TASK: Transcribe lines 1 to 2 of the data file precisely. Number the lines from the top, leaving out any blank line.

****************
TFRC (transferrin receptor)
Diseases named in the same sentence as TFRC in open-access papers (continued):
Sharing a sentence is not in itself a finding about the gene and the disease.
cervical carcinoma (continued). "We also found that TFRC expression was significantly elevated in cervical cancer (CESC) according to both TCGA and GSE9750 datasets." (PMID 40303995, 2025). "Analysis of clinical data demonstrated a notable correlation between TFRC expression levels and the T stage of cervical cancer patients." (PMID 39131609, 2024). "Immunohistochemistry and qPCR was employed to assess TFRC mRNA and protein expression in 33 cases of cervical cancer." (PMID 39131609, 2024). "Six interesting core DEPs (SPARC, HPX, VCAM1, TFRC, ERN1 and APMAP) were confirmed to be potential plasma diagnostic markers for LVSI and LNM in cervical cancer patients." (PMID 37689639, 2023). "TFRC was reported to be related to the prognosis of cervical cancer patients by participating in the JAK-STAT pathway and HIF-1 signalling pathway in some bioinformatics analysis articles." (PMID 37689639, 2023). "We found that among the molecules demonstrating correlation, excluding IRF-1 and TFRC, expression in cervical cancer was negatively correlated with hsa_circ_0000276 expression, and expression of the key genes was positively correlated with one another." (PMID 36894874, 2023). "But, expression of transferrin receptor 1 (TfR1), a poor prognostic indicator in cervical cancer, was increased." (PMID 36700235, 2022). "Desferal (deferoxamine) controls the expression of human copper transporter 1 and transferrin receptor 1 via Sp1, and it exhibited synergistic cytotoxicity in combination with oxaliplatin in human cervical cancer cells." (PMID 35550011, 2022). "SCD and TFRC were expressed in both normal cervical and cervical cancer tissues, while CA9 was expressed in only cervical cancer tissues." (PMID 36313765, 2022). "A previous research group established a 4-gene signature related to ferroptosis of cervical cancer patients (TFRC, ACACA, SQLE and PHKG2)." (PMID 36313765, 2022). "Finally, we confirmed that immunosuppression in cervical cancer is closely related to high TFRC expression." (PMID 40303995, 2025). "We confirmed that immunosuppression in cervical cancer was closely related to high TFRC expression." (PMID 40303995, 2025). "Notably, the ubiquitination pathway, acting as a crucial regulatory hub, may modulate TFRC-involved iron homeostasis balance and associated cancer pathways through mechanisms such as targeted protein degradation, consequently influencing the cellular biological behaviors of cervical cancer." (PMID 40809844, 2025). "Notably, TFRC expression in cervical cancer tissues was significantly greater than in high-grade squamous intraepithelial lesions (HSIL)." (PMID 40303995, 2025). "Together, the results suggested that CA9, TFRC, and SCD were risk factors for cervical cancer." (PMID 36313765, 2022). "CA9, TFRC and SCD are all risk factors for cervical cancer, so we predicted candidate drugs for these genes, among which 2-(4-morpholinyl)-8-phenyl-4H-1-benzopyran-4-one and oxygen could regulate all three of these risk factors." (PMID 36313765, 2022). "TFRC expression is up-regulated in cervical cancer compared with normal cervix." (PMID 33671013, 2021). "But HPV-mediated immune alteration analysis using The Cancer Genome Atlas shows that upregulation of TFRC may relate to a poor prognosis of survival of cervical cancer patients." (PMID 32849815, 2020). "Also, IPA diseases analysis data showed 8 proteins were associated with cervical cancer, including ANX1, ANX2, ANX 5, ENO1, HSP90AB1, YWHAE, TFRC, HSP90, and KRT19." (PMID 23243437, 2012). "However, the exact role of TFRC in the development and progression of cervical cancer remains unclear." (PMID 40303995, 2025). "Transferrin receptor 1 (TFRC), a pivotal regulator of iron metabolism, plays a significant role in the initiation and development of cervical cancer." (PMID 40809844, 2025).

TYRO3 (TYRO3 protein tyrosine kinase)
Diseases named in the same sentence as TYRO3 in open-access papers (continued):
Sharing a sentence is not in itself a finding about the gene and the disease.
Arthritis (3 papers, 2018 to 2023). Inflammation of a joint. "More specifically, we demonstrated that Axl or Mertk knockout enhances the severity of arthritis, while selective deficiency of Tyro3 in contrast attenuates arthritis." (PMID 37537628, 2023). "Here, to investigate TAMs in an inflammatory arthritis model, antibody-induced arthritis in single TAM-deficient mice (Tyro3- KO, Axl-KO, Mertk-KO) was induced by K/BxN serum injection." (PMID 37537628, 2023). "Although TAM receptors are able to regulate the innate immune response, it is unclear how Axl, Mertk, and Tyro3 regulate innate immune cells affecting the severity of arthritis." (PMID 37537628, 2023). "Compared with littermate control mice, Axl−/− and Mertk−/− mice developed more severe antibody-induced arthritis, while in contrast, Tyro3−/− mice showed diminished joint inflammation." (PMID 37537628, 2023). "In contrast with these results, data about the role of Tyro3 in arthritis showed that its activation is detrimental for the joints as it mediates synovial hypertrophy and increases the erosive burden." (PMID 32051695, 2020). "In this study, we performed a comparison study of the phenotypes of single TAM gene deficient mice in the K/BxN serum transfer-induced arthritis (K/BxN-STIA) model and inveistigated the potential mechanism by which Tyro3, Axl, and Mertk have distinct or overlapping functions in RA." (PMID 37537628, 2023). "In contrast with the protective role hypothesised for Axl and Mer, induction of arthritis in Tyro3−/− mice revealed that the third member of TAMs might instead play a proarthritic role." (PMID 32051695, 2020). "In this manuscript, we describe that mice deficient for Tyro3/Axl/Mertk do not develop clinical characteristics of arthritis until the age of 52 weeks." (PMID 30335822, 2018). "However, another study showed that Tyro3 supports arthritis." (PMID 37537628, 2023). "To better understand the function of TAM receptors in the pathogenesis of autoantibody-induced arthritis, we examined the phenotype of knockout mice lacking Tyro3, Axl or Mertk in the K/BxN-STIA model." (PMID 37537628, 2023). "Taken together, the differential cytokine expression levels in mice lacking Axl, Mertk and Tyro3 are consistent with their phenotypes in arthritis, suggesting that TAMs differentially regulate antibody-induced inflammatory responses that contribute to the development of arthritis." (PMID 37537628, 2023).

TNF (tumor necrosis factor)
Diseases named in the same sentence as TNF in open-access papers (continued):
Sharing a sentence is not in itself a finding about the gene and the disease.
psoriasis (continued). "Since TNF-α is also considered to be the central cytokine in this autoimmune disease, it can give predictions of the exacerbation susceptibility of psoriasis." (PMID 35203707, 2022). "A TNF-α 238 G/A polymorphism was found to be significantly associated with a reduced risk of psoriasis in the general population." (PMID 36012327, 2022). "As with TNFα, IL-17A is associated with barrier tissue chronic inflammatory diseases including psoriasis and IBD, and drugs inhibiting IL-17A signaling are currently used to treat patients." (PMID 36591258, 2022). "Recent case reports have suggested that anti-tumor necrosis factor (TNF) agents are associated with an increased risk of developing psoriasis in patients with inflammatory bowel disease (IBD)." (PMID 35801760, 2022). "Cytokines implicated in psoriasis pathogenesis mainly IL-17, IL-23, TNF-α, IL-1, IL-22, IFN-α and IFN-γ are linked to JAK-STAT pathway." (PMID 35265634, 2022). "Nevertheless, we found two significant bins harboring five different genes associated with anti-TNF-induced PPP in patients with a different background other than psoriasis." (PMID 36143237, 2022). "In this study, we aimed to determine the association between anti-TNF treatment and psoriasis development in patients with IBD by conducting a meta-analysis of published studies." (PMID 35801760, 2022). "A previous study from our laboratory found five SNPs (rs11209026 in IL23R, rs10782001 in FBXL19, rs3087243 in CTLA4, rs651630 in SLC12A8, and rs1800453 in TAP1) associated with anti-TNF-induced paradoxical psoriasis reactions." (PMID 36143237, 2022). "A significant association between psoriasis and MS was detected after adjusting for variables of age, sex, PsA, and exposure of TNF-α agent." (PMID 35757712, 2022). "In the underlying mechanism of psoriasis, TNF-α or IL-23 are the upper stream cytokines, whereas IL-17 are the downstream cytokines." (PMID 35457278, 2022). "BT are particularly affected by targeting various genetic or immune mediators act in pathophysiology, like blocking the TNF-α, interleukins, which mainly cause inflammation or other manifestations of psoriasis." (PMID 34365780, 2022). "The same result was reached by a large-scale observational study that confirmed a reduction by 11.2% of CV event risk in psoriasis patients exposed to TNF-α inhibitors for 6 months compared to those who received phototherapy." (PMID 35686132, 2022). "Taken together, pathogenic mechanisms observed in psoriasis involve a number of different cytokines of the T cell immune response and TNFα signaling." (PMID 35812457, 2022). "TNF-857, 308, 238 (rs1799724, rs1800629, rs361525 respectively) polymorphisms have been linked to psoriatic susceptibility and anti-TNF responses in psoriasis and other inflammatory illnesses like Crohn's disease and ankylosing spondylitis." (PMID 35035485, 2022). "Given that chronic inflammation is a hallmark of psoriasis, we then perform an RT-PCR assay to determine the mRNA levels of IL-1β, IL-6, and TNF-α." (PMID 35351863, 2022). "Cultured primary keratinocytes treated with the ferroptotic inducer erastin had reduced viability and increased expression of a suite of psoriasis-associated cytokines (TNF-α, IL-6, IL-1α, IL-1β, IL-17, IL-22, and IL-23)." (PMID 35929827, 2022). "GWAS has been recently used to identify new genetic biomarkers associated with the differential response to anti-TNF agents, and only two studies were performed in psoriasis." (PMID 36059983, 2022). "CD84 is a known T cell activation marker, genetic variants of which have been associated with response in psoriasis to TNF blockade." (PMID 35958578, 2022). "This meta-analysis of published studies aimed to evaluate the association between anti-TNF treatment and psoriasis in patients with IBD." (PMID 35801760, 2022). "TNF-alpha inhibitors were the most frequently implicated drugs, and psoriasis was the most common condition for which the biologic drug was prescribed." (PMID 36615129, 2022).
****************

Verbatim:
TFRC (transferrin receptor)
Diseases named in the same sentence as TFRC in open-access papers (continued):